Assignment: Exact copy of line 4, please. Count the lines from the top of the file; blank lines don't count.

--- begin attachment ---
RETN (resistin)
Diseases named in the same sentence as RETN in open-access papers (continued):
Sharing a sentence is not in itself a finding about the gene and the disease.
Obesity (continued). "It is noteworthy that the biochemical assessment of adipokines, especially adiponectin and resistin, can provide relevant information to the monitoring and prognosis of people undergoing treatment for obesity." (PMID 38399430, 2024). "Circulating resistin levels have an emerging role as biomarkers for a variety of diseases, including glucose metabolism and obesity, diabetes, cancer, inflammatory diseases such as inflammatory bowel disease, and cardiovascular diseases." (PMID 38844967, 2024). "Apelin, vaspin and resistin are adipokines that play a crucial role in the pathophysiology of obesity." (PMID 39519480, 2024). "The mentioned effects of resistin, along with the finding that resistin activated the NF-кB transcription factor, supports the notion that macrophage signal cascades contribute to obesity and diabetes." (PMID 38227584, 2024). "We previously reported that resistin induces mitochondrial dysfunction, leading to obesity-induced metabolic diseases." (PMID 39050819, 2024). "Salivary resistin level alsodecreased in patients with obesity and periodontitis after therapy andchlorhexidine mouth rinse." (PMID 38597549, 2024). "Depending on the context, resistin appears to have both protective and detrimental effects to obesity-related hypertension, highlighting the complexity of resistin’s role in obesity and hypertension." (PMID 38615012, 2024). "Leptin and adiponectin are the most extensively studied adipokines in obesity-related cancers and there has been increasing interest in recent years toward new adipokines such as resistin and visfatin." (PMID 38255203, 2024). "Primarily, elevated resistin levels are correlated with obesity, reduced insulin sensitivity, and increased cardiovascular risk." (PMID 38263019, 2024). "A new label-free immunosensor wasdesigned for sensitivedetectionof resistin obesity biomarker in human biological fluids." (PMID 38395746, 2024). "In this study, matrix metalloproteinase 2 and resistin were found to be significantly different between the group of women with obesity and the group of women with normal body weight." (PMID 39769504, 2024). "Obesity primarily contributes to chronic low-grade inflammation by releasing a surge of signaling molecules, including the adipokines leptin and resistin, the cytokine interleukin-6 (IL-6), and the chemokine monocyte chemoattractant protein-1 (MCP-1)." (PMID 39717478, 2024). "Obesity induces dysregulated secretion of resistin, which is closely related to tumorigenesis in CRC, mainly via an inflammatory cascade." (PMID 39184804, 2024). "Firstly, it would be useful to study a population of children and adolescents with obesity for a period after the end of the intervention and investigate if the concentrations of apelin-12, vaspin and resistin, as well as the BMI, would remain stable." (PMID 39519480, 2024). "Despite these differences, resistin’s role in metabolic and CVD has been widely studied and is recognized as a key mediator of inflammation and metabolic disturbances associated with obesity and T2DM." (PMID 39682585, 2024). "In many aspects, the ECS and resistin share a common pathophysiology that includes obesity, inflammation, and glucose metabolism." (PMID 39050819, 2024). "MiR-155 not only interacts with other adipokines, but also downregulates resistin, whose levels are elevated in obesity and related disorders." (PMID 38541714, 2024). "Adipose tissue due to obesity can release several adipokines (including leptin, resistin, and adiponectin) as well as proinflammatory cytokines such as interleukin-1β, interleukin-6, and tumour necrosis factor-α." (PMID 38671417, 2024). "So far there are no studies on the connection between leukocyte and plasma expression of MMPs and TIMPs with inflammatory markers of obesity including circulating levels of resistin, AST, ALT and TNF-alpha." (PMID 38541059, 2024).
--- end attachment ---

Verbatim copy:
Obesity (continued). "It is noteworthy that the biochemical assessment of adipokines, especially adiponectin and resistin, can provide relevant information to the monitoring and prognosis of people undergoing treatment for obesity." (PMID 38399430, 2024). "Circulating resistin levels have an emerging role as biomarkers for a variety of diseases, including glucose metabolism and obesity, diabetes, cancer, inflammatory diseases such as inflammatory bowel disease, and cardiovascular diseases." (PMID 38844967, 2024). "Apelin, vaspin and resistin are adipokines that play a crucial role in the pathophysiology of obesity." (PMID 39519480, 2024). "The mentioned effects of resistin, along with the finding that resistin activated the NF-кB transcription factor, supports the notion that macrophage signal cascades contribute to obesity and diabetes." (PMID 38227584, 2024). "We previously reported that resistin induces mitochondrial dysfunction, leading to obesity-induced metabolic diseases." (PMID 39050819, 2024). "Salivary resistin level alsodecreased in patients with obesity and periodontitis after therapy andchlorhexidine mouth rinse." (PMID 38597549, 2024). "Depending on the context, resistin appears to have both protective and detrimental effects to obesity-related hypertension, highlighting the complexity of resistin’s role in obesity and hypertension." (PMID 38615012, 2024). "Leptin and adiponectin are the most extensively studied adipokines in obesity-related cancers and there has been increasing interest in recent years toward new adipokines such as resistin and visfatin." (PMID 38255203, 2024). "Primarily, elevated resistin levels are correlated with obesity, reduced insulin sensitivity, and increased cardiovascular risk." (PMID 38263019, 2024). "A new label-free immunosensor wasdesigned for sensitivedetectionof resistin obesity biomarker in human biological fluids." (PMID 38395746, 2024). "In this study, matrix metalloproteinase 2 and resistin were found to be significantly different between the group of women with obesity and the group of women with normal body weight." (PMID 39769504, 2024). "Obesity primarily contributes to chronic low-grade inflammation by releasing a surge of signaling molecules, including the adipokines leptin and resistin, the cytokine interleukin-6 (IL-6), and the chemokine monocyte chemoattractant protein-1 (MCP-1)." (PMID 39717478, 2024). "Obesity induces dysregulated secretion of resistin, which is closely related to tumorigenesis in CRC, mainly via an inflammatory cascade." (PMID 39184804, 2024). "Firstly, it would be useful to study a population of children and adolescents with obesity for a period after the end of the intervention and investigate if the concentrations of apelin-12, vaspin and resistin, as well as the BMI, would remain stable." (PMID 39519480, 2024). "Despite these differences, resistin’s role in metabolic and CVD has been widely studied and is recognized as a key mediator of inflammation and metabolic disturbances associated with obesity and T2DM." (PMID 39682585, 2024). "In many aspects, the ECS and resistin share a common pathophysiology that includes obesity, inflammation, and glucose metabolism." (PMID 39050819, 2024). "MiR-155 not only interacts with other adipokines, but also downregulates resistin, whose levels are elevated in obesity and related disorders." (PMID 38541714, 2024). "Adipose tissue due to obesity can release several adipokines (including leptin, resistin, and adiponectin) as well as proinflammatory cytokines such as interleukin-1β, interleukin-6, and tumour necrosis factor-α." (PMID 38671417, 2024). "So far there are no studies on the connection between leukocyte and plasma expression of MMPs and TIMPs with inflammatory markers of obesity including circulating levels of resistin, AST, ALT and TNF-alpha." (PMID 38541059, 2024).